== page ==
Home Commodities Stocks rise 1% as softer commodities allay inflation fears

Stocks rise 1% as softer commodities allay inflation fears


* Stocks up 1.2%, FX edge 0.1% higher

* Turkish June manufacturing confidence down to 106.4 points
109.4 in May

* EM debt sees $2.8 bln outflows in the week to Wednesday –

June 24 (Reuters) – Stocks in emerging markets advanced more
than 1% on Friday, as a drop in commodity prices eased investor
fears over stubborn inflation, while a softer U.S. dollar lifted
most regional currencies at the end of a turbulent week.

MSCI’s gauge of EM stocks jumped 1.2%, as weaker
metals and crude prices lifted risk sentiment since energy and
food have been the key drivers of inflation.

Still, the index was on track for its worst quarter since
early 2020 during a COVID-driven rout.

EM currencies including the South African
rand, the Chinese yuan and Mexico’s peso
rose between 0.1% and 0.3% as the U.S. dollar weakened
against most peers.

Both indexes have been rattled in recent weeks on worries
about the outlook for EM assets and fears that aggressive
rate-hiking cycles will hurt economic growth.

“The macro backdrop (around a global recession) creates
additional policy challenges for emerging markets, where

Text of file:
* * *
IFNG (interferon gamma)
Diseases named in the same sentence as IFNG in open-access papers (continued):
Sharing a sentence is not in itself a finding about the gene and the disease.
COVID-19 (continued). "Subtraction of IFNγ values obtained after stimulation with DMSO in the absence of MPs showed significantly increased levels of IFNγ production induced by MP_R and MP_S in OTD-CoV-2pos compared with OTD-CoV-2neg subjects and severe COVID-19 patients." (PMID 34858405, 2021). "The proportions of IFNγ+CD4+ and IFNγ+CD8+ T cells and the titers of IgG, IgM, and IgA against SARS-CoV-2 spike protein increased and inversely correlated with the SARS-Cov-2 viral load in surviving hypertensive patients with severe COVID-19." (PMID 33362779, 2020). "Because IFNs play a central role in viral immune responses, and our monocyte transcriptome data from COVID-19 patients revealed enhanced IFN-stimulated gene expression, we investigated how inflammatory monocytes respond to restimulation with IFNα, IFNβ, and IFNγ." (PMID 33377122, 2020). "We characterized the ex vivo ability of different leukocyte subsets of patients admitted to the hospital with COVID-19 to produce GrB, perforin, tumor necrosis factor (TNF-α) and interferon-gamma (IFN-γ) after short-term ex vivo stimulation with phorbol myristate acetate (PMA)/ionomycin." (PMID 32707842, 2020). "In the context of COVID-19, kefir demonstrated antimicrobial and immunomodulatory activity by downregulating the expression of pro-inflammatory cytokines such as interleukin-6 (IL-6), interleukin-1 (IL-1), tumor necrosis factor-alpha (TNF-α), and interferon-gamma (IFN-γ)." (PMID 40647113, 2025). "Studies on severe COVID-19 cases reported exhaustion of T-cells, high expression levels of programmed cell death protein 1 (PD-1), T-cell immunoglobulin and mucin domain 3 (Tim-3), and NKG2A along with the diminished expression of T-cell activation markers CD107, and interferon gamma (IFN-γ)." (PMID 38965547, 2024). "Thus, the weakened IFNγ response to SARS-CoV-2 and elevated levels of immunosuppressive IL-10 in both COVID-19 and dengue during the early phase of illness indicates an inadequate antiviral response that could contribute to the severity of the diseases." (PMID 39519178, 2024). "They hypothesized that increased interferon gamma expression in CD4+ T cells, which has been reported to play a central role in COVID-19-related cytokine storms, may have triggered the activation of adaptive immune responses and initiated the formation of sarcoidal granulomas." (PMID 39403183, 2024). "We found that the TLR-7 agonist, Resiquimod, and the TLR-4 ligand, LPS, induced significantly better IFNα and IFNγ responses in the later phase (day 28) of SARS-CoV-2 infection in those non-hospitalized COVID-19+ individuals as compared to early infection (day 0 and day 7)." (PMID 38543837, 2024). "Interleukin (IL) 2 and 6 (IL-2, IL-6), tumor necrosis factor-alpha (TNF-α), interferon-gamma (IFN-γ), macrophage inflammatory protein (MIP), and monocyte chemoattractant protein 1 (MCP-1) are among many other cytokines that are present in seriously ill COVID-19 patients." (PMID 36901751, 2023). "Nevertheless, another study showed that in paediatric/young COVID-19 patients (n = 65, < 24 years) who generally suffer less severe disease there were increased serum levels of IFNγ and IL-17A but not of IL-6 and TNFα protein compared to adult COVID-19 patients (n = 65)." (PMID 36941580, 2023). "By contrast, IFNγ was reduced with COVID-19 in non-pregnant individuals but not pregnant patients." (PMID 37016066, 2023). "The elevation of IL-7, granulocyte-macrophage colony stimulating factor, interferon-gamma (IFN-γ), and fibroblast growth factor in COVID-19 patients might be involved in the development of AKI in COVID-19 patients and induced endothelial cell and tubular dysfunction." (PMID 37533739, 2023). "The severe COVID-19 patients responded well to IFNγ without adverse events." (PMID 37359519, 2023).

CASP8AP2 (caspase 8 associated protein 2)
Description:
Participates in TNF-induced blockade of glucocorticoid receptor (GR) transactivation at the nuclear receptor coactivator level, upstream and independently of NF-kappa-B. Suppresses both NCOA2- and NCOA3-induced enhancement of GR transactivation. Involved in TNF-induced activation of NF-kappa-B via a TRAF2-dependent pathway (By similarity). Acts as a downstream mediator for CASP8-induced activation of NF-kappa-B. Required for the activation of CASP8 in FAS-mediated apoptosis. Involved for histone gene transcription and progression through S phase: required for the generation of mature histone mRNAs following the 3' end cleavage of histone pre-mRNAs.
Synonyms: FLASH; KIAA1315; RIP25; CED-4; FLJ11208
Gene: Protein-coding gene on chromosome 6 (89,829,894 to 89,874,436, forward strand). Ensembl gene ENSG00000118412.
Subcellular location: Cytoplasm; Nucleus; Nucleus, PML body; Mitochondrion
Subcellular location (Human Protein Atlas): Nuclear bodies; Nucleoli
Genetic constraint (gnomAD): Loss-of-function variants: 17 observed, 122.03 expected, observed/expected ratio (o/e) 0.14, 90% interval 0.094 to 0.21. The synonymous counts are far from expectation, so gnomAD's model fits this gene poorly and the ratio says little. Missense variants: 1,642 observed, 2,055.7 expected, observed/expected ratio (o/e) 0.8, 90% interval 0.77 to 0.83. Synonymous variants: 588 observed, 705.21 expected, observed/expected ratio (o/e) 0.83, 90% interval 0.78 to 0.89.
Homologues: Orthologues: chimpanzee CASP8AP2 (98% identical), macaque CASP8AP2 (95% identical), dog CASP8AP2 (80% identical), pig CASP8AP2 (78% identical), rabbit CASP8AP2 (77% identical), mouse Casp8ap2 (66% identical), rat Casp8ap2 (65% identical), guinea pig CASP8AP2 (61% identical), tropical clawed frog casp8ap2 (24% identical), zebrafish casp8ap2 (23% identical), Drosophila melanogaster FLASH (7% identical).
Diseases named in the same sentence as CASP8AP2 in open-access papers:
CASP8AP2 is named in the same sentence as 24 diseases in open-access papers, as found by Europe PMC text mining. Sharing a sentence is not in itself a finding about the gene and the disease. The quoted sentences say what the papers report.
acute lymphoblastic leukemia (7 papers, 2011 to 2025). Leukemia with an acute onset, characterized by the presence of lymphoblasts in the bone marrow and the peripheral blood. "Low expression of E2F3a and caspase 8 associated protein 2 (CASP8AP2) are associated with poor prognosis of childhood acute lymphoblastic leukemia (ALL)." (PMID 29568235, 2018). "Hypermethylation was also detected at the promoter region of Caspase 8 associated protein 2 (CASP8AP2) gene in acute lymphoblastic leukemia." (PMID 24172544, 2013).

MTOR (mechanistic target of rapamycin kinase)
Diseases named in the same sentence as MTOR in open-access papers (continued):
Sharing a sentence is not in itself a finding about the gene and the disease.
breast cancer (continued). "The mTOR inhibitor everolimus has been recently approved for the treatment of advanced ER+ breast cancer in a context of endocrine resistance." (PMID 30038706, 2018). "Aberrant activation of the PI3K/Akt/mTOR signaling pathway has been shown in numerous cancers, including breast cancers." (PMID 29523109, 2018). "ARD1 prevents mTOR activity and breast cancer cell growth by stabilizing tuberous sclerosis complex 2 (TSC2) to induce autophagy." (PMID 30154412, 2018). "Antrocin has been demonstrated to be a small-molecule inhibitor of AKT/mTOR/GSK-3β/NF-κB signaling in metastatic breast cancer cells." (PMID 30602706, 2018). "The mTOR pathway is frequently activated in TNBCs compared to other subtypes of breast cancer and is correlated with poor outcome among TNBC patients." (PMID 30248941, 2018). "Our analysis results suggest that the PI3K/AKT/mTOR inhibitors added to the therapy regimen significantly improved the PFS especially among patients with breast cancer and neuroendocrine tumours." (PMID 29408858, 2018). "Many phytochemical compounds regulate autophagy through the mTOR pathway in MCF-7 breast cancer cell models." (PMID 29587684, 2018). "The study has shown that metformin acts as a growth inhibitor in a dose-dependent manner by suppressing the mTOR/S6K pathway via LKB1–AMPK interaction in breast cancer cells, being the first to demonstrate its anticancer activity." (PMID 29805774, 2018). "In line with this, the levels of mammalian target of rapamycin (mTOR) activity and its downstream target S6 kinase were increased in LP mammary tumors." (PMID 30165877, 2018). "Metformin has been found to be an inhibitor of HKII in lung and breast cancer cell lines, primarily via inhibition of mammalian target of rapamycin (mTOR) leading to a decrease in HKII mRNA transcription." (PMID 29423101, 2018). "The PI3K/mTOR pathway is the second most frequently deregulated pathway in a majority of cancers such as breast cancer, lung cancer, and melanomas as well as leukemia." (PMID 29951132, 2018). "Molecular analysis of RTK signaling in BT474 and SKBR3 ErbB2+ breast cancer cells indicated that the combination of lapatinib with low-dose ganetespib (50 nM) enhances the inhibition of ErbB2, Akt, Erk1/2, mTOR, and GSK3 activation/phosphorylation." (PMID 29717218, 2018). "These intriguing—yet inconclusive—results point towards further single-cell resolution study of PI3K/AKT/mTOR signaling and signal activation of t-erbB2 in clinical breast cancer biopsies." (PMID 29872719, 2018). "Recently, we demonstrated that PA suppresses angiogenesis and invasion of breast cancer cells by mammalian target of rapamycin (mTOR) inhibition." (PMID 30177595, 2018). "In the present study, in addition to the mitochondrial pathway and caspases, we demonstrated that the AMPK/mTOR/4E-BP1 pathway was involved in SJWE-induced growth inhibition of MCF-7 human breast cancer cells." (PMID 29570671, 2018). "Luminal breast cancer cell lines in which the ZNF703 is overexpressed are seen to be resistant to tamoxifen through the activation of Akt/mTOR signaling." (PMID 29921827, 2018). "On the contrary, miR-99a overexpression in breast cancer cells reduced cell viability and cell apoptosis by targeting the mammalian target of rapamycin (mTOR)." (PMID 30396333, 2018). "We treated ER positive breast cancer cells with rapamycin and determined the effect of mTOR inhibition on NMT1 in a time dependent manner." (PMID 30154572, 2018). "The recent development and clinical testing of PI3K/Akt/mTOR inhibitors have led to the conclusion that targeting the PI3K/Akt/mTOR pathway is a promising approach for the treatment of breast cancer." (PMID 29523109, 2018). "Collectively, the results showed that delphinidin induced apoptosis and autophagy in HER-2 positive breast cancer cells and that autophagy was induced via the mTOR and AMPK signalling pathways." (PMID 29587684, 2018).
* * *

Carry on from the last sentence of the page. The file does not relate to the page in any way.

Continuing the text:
tightening is already well-underway, but inflation pressures are
not yet abating,” said VanEck EM Fixed Income economist Natalia

“But one EM region that can afford to proceed gradually with
policy normalization is EM Asia – regional headline inflation is
much closer to the official targets than either in EMEA and

Most stocks and currencies in Asia firmed, though the
Indonesian rupiah and the Philippine peso slipped
0.1% and 0.6%, respectively, a day after Bank Indonesia held
rates steady at a record low and Philippine’s central bank
announced a modest rate hike.

The Turkish lira was flat a day after the country’s
central bank stood pat on its policy rate for the sixth straight
month. Business confidence among Turkish manufacturers fell to
106.4 points in June, compared with 109.4 points last month,
central bank data showed.

“Turkey’s key rate and inflation gap are the highest among
major economies by a wide margin – the USDTRY is hitting a glass
ceiling of around 17.36, exactly twice as high as a year ago and
close to the shock highs of December,” said Alex Kuptsikevich,
senior market analyst at FxPro.

“The national currency shall act as a compensating
mechanism, but it cannot do so to its full extent because of the
strict capital controls, which only further restrain economic
growth, preventing it from restarting the economic engine.”

Weekly data from the Bank of America showed that EM debt
funds lost $2.8 billion in an 11th straight week of outflows in
the week ended Wednesday, while regional equity funds saw $300
million depart.

For GRAPHIC on emerging market FX performance in 2022, see http://tmsnrt.rs/2egbfVh
For GRAPHIC on MSCI emerging index performance in 2022, see https://tmsnrt.rs/2OusNdX

For TOP NEWS across emerging markets

For CENTRAL EUROPE market report, see

For TURKISH market report, see

For RUSSIAN market report, see
(Reporting by Anisha Sircar in Bengaluru; Editing by Sherry

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